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ASAN Condemns President’s Budget Request


ASAN strongly condemns the deep cuts that the President’s proposed budget would make to Medicaid, Social Security, employment programs, housing supports, and other critical programs for people with disabilities. The President’s profoundly hypocritical proposal would simultaneously slash the critical programs that help people with disabilities find employment, while punishing those who cannot find work by cutting us off from critical community supports such as Medicaid and housing assistance. The result would be an unprecedented rise in homelessness and institutionalization for people with disabilities. ASAN calls on Congress to reject these draconian cuts to vital programs and instead invest in the supports that will enable us all to succeed. We have fought these cuts before, and will continue to fight as long as is necessary.


At its core, the President’s budget promotes state-level “welfare to work” initiatives while simultaneously gutting programs that actually help us all find employment. While the disability community has long advocated for greater access to the workplace, we know from experience that without funding for critical supports, “welfare to work” programs really mean forcing people with disabilities to jump through bureaucratic hoops that we cannot navigate, and ultimately kicking eligible people off of the lifesaving supports that we need.

The President’s budget would eliminate critical educational and rehabilitation-focused programs that help people with disabilities access and succeed in the workplace:

  • It would cut $11 million, or nearly a third, out of the budget for the Office of Disability Employment Policy (ODEP) within the Department of Labor.
  • It would gut funding for the Administration on Intellectual and Developmental Disabilities (AIDD) Projects of National Significance – which include state-level projects to improve our employment outcomes – by an astounding 90%.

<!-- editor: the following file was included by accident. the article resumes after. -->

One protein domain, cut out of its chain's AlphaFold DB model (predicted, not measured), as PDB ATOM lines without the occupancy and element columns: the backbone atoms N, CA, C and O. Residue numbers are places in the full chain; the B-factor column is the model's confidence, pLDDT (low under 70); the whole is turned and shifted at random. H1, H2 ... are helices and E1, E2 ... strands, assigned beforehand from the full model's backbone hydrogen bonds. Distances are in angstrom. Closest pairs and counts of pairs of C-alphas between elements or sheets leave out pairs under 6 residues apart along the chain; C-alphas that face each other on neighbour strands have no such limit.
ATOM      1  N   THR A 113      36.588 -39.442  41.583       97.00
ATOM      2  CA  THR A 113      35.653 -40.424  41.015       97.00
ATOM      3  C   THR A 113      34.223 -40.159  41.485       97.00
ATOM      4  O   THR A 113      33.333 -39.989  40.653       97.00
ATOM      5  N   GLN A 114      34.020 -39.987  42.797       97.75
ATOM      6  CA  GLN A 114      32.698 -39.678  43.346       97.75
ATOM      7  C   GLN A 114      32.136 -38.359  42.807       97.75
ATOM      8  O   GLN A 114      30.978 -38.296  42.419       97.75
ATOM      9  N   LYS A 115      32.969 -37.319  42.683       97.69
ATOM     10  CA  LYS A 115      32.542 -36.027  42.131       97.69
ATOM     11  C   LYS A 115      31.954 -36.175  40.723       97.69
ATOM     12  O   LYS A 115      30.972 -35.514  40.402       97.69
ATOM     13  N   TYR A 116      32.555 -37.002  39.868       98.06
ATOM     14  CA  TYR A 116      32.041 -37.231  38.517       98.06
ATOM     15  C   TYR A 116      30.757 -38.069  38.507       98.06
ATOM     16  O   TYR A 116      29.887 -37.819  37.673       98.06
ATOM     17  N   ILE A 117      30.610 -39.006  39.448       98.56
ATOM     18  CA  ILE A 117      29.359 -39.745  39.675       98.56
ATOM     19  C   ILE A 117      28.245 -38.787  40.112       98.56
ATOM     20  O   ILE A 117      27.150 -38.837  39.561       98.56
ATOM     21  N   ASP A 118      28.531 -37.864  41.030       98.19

• It would reduce critical staff at the National Institute on Disability, Independent Living, and Rehabilitation Research (NIDILRR), which promotes research into employment supports and technologies that help people with disabilities work. And it would move NIDILRR from the Administration on Community Living, which emphasizes community-based employment for people with disabilities, to NIH, which focuses on medical research.
  • It would dramatically cut funding for State Councils on Developmental Disabilities, which help identify and meet pressing needs of people with developmental disabilities – including needs for employment-related services and supports.
  • It would slash the Department of Housing and Urban Development’s budget by more than 18%, resulting in loss of housing supports for 200,000 families, unaffordable rent hikes for families receiving assistance, and imposition of work requirements. These work requirements are wildly inconsistent with decades of research on delivery of mental health services prevention of homelessness, which has overwhelmingly supported a “housing first” model in which people are connected with housing supports with minimal preconditions. Housing instability, in turn, will make it even more difficult for people to access and keep employment.

It would also cut the following critical educational and vocational programs that help us gain employment, in order to pay $1.1 billion dollars in 2019, with an eventual goal of $20 billion dollars annually, into misguided “school choice” initiatives that all too frequently don’t serve students with disabilities:

  • It would eliminate state supported employment grants for people with intellectual and developmental disabilities.
  • It would cut all discretionary funding for model transition programs for students with intellectual disabilities in higher education (TPSID), as well as programs that benefit students of color, making this funding contingent on the passage of future legislation.
  • It would cut all federal funding for the Special Olympics, which promotes community engagement among people with intellectual and developmental disabilities.
  • It would eliminate the Public Service Loan Forgiveness program, which encourages recent graduates to pursue careers in public service, including work at government agencies and non-profit organizations that provide employment-related services, supports, and advocacy.